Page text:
Using concentrated solar energy to reverse combustion, a research team from Albuquerque, N.M.-based Sandia National Laboratories is building a prototype device intended to chemically “reenergize” carbon dioxide into carbon monoxide using concentrated solar power. The carbon monoxide then could be used to make hydrogen or serve as a building block to synthesize a liquid combustible fuel such as methanol or potentially gasoline, diesel and jet fuel.
The prototype device, called the counter-rotating ring receiver reactor recuperator (CR5 for short), will break the carbon-oxygen bond in the carbon dioxide to form carbon monoxide and oxygen in two distinct steps. CR5 inventor Rich Diver says the original idea for the device was to break down water into hydrogen and oxygen. The hydrogen could then fuel a potential hydrogen economy.
Then the Sandia researchers came up with the idea to use the CR5 to break down carbon dioxide, just as it would water. Over the past year, they have shown proof of concept and are completing a prototype device that will use concentrated solar energy to reenergize carbon dioxide or water, the products of combustion. This will form carbon monoxide, hydrogen and oxygen, which ultimately could be used to synthesize liquid fuels in an integrated system.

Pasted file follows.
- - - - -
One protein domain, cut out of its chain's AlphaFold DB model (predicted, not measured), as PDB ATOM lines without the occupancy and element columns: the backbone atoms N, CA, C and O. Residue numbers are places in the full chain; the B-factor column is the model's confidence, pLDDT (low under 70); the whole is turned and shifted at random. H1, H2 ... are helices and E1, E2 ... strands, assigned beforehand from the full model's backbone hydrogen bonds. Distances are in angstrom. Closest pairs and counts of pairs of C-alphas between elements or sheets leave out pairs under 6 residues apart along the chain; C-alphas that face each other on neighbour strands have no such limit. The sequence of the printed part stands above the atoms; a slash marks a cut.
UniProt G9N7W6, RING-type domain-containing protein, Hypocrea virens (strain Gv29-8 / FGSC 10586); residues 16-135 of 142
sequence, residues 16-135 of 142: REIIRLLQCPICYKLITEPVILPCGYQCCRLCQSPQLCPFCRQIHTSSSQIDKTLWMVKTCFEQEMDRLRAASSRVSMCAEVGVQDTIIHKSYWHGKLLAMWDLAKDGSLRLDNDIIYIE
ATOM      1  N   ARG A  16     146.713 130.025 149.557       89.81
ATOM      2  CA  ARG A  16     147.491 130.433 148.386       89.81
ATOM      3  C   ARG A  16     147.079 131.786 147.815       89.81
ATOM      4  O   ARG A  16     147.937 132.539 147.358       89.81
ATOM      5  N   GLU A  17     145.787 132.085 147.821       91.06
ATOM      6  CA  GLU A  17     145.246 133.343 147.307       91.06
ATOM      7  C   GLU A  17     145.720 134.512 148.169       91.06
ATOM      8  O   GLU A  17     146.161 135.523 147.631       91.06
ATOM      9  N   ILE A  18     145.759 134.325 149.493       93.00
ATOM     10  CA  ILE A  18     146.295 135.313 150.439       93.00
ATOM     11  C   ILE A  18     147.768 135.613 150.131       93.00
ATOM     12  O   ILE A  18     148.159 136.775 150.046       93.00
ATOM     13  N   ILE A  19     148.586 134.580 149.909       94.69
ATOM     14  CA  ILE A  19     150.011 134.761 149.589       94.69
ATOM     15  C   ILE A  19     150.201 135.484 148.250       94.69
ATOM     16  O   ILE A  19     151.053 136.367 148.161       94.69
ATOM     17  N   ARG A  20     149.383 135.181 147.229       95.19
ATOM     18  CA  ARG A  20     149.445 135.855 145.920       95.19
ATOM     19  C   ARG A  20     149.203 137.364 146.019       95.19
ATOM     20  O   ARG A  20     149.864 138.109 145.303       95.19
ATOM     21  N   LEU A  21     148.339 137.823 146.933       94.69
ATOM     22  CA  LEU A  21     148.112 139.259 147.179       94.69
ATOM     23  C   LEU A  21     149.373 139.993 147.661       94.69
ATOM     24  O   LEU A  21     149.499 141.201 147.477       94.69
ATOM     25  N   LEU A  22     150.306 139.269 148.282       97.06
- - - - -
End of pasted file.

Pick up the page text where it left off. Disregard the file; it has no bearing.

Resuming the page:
The Sandia research team calls this approach “sunshine to petrol,” and the resulting “liquid solar fuel” -- the methanol, gasoline or other liquid fuel made from water and the carbon monoxide produced using solar energy -- would be the end product.
Team researchers say scientists have known for a long time that theoretically it might be possible to recycle carbon dioxide, but many thought it would not be technically or economically practical. “This invention, though probably a good 15 to 20 years away from being on the market, holds a real promise of being able to reduce carbon dioxide emissions while preserving options to keep using fuels we know and love,” says Ellen B. Stechel, manager of Sandia’s Fuels and Energy Transitions Department. “Recycling carbon dioxide into fuels provides an attractive alternative to burying it.”